Want more money for the same amount of work?
Easy. Just raise your prices.
But Jacob, you say, won’t that just drive away my clients, and create some resentment with the ones who stay?
Well, yes, if you simply raise your prices and don’t change anything else. Do that and you’d better expect a few people to hurl insults in your general direction (though not always, as you’ll see).
But look, you don’t have to make a lot of big, hard changes in order to increase your revenue. Just a few thoughtful ones, and I’ll tell you how.
We’ll start with a serious joke:
Q: What’s the difference between a good salesperson and a smart one?
A: The good salesperson sells ice to an Eskimo. The smart one sells ice to a Bedouin.
There are a bunch of golden lessons in that little joke. The big takeaway is that you have to think about how and why people make purchasing decisions.
Between our two sales professionals, the person selling ice to a Bedouin probably charges more and has an easier time. No surprise there. But there are plenty of examples closer to home.
Business people will pay more for an accountant than truck drivers will. A truck driver will probably pay more for some things than a business owner.
The bars in Los Angeles seem outrageously expensive to a visitor from rural Nebraska, but they’re cheap to someone from Tokyo.
(By the end of this post, some of you will be buying me drinks in the expensive bars of L.A. But I’m getting ahead of myself.)
The Market doesn’t control price. You control price
Price is relative, and you can ask a lot more money for the same product or service if you pay attention to where and to whom you’re selling it, and how you’re packaging and presenting it.
We’ll get back to that, but first there’s another phenomenon that I call Raise Your Prices Without Doing Anything Different (RYPWDAD).
Gary Halbert has this great analogy that price is like a 10-story building with rubber ceilings. You’re on the first floor with a long spear.
You poke the ceiling with your spear, and eventually it breaks through to the next level. From there, it’s easy to move the spearhead from the floor to the next ceiling, and then you come up against resistance again.
The idea is there are price ranges in what people are willing to pay. If you sell something at $199 you might make just as many sales at $299 and 399, until you hit the next ceiling at $400. Then you have to change something to break through.
The moral of the story? Test higher pricing until you’re right at the resistance level. You’ll could make just as many sales at $399 as you would at $199.
Now we get to the big question. How do you break through that ceiling?
I think you can already answer that. You try selling to a different demographic. You vary your offer, your copy, your packaging.
Maybe you vary your attitude, too.
Creatives’ Syndrome and other pricing problems
I recently got paid $5,000 for some writing that I would have gladly done for $500 two years ago. I have put a lot of work into becoming a better copywriter, but I doubt I’m 10 times better than I was two years ago.
Instead, I got very lucky and stumbled upon something that was right under my big nose for a long time.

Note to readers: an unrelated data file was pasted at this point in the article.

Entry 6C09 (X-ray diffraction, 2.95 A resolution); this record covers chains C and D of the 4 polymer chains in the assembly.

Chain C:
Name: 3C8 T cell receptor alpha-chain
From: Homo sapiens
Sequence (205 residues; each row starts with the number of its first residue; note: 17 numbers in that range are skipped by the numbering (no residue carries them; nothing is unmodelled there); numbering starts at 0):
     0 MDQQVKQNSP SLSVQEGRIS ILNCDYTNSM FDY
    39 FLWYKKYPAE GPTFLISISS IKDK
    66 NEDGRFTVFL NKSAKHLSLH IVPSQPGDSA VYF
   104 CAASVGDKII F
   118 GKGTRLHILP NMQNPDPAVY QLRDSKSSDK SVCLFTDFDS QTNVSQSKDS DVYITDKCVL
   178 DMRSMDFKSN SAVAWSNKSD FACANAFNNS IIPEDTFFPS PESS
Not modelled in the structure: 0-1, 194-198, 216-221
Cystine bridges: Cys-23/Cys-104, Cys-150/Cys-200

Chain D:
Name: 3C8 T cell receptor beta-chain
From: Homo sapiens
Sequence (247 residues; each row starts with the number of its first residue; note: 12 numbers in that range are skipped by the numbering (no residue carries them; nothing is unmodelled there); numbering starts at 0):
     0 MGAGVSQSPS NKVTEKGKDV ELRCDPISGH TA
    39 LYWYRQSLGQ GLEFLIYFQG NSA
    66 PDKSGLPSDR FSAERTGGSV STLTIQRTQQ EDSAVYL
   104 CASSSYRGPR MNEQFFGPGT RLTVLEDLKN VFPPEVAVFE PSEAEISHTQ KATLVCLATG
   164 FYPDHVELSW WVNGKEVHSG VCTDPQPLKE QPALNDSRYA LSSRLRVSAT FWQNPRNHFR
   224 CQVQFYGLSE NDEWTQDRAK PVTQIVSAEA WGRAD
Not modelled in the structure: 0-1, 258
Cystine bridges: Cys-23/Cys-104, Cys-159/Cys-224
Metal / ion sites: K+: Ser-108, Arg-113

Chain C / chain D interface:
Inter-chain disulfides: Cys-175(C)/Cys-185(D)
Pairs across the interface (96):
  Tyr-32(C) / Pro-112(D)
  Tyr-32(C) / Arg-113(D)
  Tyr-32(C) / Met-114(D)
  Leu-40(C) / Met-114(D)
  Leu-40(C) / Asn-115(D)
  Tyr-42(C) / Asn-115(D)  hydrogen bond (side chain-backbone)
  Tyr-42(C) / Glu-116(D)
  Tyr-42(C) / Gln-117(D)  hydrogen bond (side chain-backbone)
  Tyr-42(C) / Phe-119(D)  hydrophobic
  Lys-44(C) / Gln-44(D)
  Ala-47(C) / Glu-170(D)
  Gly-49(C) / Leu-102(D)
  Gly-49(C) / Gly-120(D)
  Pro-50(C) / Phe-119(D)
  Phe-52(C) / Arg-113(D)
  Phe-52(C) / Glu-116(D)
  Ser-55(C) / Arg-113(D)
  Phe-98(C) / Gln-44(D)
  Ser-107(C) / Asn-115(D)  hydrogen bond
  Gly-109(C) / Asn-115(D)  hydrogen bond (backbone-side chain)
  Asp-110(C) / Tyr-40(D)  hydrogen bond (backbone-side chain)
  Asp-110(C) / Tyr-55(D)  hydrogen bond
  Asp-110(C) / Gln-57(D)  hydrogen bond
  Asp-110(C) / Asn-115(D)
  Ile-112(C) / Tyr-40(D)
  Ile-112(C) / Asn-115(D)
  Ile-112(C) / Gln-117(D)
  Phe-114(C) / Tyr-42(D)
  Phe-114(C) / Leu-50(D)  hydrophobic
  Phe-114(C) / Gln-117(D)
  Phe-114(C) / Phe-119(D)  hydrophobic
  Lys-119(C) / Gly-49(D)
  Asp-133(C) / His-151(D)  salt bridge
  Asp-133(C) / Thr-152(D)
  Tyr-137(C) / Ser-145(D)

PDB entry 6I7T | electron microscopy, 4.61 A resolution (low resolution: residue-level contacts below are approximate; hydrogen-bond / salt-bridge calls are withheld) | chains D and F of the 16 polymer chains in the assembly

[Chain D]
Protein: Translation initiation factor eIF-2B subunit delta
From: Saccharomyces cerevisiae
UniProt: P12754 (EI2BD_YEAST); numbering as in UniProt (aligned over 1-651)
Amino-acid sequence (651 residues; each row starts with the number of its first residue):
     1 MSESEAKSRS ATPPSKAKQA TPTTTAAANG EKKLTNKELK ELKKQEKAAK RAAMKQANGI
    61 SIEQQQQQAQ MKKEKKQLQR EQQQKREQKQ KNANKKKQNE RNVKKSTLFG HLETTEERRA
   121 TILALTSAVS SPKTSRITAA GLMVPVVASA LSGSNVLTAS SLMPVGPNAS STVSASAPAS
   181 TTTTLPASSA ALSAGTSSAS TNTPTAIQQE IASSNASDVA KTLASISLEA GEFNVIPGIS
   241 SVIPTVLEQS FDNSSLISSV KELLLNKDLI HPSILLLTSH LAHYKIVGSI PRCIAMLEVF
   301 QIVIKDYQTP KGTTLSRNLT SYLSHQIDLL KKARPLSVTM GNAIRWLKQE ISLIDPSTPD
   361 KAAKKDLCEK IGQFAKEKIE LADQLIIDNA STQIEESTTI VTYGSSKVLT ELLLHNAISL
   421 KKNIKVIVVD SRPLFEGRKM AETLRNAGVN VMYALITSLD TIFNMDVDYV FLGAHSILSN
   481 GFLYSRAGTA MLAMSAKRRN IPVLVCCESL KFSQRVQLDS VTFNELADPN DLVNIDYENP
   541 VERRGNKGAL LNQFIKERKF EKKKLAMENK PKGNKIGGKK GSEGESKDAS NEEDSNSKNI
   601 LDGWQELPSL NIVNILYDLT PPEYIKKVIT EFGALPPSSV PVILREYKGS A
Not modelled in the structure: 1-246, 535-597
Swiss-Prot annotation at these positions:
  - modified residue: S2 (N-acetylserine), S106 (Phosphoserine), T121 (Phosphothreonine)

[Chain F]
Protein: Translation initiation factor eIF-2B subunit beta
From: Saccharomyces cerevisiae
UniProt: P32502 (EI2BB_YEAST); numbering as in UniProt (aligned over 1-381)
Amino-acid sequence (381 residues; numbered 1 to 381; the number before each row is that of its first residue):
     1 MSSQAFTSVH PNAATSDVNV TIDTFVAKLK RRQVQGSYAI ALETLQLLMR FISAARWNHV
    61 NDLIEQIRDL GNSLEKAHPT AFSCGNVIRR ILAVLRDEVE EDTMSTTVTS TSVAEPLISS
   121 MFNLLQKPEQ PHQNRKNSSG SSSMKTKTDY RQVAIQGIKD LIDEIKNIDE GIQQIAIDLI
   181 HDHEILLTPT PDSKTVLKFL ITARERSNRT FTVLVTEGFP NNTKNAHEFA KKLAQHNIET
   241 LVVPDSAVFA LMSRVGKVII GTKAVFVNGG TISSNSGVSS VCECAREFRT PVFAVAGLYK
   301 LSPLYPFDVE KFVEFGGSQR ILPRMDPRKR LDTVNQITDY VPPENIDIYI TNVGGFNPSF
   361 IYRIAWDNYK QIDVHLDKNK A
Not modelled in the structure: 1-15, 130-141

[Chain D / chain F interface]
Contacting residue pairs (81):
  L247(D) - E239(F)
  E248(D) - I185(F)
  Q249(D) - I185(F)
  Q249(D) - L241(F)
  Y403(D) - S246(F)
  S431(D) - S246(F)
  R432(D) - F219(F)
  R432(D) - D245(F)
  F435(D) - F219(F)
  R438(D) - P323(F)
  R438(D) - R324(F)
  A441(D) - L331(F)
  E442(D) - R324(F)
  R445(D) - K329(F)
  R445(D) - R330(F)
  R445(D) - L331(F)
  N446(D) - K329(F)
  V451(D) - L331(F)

This is a problem that hits creatives really hard. It also affects coaches and marketers, and just about anyone who’s job is to enrich other people. It’s the idea that if someone can afford to pay me a multiple of my current fees, they’re obviously successful already, so they don’t really need my services.
If this is something you struggle with, I recommend Joel Block’s book, Stop Hustling Gigs and Start Building a Business. I got some personal coaching from Joel Block, and he told me something priceless.
The most successful people want your services even more than their less successful peers. They’re successful because they know certain things. They know that if someone is comparing them to a competitor, they just have to look 10% better to get 100% of that sale.
They know that if you can make them just a little bit better, they could get 5-10 more clients–and that would pay back their investment in you ten times over.
Now, what if “Creatives’ Syndrome” isn’t your issue? What if you feel totally comfortable charging a lot more, but your challenge is getting customers and clients to pay the higher fees?
Then it’s a matter of finding the spearhead that will break through the ceiling. The quickest way is to build on the work you’ve done already, and package it to increase the perceived value.
You offered the ebook, so now you build an online class. Next you make it a live class. Now you create a Done For You product so your clients can pay you to do the work you just taught them how to do themselves.
What would you need in order to charge $5000 per person for a live event? Do you need to attend one to understand? Or just watch Tony Robbins and take notes? You can get rich by asking these and similar questions.
I’m going to end this with a challenge for you. Actually, there are three steps.
- This month, pick one product or service you already offer. Increase the price by 20%, 50%, or even 100% and see what happens to sales.
- Pick another product, and think of 3 ways you could charge ten times as much for it. Try all three.
- If you create a big jump in your income over the next 30 days, you can thank me by telling everyone you know to subscribe to Bold Words. If you’re in Los Angeles, you have to buy me a beer, preferably a porter or a stout.